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In the early ’60s, the Navy added a doctor to the complement of nuclear submarines. To implement the assignment of the doctors, the Submarine Medical Research Unit, at the Sub Base, New London, was assigned the responsibility for the training and indoctrination of young doctors in the nuances of onboard submarine medicine.

As Flotilla Commander, I bad certain operational and administrative responsibilities for the off-crew and commissioning crew training. I felt that the assignment of a doctor to a submarine, while desirable, would not fully employ the talents of the medical officers. The crews were always given thorough medical exams before each patrol. Statistics indicated that the probability of emergency medical attention was rather remote. Experience to date indicated that the young doctors, being very active, would become involved in non-medical evolutions, such as radar, sonar and other aspects of submarine operations to keep them from becoming bored.

As a result of the above, the suggestion was made to the CO of the Submarine Medical Research Unit, that each doctor be assigned a submarine related medical research project. The only requirement was that the Flotilla Commander review the outline of the proposed research project. The Commander of the Submarine Medical Research Unit was enthusiastic and the program was off and running.

Before long, it became apparent that the majority of the proposed research projects were based on the psychiatrist’s assumption that the close confines of a submarine over the long periods of the patrols, combined with the continual stress brought on by the inherent dangers of submarine operations, guaranteed that some of the crew members would crack under the mental strain. To counter this assumption, it was pointed out that all crew members were volunteers, received extra pay, were highly respected by their peers and served in a very prestigious organization within the Navy. As a result, such projects were replaced by some more creative ones which addressed other types of submarine medical problems.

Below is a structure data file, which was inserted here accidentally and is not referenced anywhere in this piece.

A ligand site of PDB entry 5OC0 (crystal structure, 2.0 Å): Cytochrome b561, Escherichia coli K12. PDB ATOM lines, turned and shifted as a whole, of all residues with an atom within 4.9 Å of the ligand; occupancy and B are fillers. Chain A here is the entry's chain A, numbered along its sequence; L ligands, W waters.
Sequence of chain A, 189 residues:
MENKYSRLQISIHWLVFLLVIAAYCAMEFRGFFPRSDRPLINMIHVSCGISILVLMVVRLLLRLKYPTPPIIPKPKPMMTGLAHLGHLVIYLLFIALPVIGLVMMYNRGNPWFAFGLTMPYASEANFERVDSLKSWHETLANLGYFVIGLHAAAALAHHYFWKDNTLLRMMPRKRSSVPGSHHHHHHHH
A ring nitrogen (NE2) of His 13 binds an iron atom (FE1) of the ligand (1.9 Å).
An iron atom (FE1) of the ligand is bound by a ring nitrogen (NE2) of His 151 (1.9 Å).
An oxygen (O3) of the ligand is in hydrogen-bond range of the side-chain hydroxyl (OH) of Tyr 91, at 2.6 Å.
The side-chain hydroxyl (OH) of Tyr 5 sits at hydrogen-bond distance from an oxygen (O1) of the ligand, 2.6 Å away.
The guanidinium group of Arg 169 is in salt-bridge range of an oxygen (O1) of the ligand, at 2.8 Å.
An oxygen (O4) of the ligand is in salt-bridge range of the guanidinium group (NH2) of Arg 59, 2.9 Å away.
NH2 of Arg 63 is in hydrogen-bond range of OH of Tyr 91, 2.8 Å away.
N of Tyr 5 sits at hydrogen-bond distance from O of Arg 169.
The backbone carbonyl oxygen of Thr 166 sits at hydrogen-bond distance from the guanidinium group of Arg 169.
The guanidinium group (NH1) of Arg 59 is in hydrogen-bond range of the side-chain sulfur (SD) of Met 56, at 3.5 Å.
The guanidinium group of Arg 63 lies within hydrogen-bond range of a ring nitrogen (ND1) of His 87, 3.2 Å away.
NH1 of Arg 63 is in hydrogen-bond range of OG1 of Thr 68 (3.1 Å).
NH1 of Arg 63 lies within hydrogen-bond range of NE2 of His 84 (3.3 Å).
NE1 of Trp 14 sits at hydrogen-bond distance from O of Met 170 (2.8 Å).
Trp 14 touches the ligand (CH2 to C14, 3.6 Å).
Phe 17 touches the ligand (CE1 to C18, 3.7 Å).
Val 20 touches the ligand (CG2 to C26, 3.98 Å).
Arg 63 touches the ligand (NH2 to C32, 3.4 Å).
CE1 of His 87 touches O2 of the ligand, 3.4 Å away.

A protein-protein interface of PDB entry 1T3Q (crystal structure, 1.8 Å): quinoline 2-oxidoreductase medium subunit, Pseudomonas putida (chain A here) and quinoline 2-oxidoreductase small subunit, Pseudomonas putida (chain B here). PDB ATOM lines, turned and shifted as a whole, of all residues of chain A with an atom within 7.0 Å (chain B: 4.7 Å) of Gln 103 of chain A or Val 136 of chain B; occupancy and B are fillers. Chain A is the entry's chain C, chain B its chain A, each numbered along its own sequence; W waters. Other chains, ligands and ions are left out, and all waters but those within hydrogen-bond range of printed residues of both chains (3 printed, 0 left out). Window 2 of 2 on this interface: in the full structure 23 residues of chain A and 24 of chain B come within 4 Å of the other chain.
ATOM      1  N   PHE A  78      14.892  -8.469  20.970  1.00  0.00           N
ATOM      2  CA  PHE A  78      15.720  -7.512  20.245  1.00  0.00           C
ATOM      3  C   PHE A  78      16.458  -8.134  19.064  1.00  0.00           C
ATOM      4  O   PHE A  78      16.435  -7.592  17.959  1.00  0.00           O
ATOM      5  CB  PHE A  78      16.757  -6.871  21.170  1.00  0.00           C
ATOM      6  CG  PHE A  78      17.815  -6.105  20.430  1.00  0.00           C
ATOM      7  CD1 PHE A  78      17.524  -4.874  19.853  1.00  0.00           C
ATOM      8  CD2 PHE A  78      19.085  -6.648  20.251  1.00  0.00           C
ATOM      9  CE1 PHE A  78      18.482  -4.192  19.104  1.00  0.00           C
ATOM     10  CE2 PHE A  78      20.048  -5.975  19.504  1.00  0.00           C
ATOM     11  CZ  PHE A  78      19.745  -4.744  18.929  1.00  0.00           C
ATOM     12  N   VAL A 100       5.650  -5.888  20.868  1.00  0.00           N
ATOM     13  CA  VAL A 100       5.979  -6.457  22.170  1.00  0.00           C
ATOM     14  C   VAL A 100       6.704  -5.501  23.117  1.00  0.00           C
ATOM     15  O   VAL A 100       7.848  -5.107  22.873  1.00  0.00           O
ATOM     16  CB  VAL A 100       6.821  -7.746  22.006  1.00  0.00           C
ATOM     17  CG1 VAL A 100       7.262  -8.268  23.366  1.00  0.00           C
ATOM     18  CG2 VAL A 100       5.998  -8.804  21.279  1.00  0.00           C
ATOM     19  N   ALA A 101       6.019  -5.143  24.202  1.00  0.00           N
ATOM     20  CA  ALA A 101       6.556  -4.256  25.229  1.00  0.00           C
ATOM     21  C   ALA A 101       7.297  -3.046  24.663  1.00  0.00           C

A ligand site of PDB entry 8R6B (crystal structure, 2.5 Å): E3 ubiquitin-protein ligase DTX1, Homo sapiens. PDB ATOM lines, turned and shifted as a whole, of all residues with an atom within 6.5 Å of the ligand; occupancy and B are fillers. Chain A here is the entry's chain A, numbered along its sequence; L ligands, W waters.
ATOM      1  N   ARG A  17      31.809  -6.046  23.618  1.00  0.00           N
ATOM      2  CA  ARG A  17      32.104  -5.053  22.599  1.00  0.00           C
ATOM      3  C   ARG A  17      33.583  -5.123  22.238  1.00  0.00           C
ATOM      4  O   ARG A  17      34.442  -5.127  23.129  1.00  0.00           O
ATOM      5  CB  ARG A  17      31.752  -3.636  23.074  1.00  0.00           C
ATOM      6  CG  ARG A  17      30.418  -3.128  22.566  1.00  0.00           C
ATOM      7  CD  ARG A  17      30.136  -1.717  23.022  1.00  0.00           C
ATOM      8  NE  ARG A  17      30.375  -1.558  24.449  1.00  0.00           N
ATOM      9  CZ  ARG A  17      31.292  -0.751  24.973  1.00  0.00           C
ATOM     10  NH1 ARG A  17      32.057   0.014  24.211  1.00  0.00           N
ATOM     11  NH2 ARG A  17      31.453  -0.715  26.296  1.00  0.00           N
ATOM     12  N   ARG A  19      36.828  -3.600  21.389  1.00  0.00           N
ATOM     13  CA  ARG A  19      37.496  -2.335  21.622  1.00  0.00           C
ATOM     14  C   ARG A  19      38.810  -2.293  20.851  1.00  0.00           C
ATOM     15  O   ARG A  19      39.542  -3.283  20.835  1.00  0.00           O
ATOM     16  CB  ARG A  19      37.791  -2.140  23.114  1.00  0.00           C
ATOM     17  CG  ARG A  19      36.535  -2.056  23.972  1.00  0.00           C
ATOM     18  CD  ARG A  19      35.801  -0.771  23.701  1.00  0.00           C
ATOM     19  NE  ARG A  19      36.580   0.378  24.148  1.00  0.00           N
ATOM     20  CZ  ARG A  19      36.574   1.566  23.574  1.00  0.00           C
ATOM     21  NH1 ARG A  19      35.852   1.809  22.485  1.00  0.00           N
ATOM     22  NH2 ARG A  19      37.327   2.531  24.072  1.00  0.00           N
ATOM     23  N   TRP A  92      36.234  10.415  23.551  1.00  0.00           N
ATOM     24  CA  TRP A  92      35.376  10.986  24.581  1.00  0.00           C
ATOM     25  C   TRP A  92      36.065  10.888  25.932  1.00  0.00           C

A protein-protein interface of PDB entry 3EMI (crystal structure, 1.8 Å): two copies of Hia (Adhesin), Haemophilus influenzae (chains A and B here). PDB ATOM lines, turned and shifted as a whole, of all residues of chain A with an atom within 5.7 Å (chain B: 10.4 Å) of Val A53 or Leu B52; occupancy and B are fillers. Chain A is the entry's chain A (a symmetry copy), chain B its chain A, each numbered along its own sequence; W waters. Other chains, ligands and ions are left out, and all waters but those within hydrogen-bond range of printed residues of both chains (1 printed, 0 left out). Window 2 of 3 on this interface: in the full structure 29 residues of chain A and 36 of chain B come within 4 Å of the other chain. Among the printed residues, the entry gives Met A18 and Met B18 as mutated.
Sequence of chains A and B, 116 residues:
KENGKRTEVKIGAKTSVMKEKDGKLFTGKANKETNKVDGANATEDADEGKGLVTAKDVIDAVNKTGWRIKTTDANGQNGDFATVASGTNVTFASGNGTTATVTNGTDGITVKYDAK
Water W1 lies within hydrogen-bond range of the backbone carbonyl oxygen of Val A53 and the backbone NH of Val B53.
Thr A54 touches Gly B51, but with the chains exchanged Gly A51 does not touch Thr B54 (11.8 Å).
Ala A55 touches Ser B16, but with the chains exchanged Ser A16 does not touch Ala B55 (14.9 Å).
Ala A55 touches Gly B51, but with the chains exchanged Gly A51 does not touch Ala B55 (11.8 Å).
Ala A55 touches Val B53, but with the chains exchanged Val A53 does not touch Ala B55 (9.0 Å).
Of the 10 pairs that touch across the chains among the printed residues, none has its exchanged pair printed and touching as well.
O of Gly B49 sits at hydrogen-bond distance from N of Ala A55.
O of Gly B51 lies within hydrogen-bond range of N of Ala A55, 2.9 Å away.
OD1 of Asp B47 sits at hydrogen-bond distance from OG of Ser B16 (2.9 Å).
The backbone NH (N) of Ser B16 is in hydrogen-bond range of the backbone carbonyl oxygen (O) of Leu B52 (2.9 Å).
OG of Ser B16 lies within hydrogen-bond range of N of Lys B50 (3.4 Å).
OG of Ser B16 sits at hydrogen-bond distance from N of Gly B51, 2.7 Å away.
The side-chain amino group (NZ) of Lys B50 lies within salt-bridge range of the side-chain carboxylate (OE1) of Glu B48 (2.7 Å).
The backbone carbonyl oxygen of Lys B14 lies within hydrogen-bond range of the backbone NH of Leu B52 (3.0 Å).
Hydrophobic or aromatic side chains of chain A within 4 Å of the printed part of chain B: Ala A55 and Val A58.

One project which was particularly creative, involved the use of frogs. The young doctor sponsoring this project had determined that the esophagus of the frog was in many ways similar to that of the human being. He pointed out that the closed environment of the submarine bad resulted in exposing the crew to many minor internal and pulmonary infections which involved the esophagus. He proposed to establish small families of frogs in various compartments and compare their well being during the course of the patrol, while closely monitoring the condition of the air and environment of the particular compartment to see if there was any correlation. The experiment met with great enthusiasm by the crew as the individual frogs were named and their activities closely observed by the occupants of the particular compartment.

I would like to report that the research project resulted in scientific findings of great value to the Submarine Force related to the care and feeding of submariners. Unfortunately, no such research findings resulted. However, the crew proclaimed that the frog experiment was a great success, if not from a medical point of view, but certainly as a morale booster during an uneventful patrol. The crew, in closely observing their particular stable of frogs, determined that there were those frogs who seemed to be able to move faster and jump further than others. Shortly, challenges were offered to other compartment’s stables of frogs for jumping and racing contests. Bets were made and the Frog Olympics took off running and jumping.

Whether or not any profound conclusions resulted from the frog caper is not known, nor was the validity of the original assumption that the frog’s esophagus was similar to that of the submariner’s firmly established. However, as far as the crew was concerned, the frog caper was a great jumping success.

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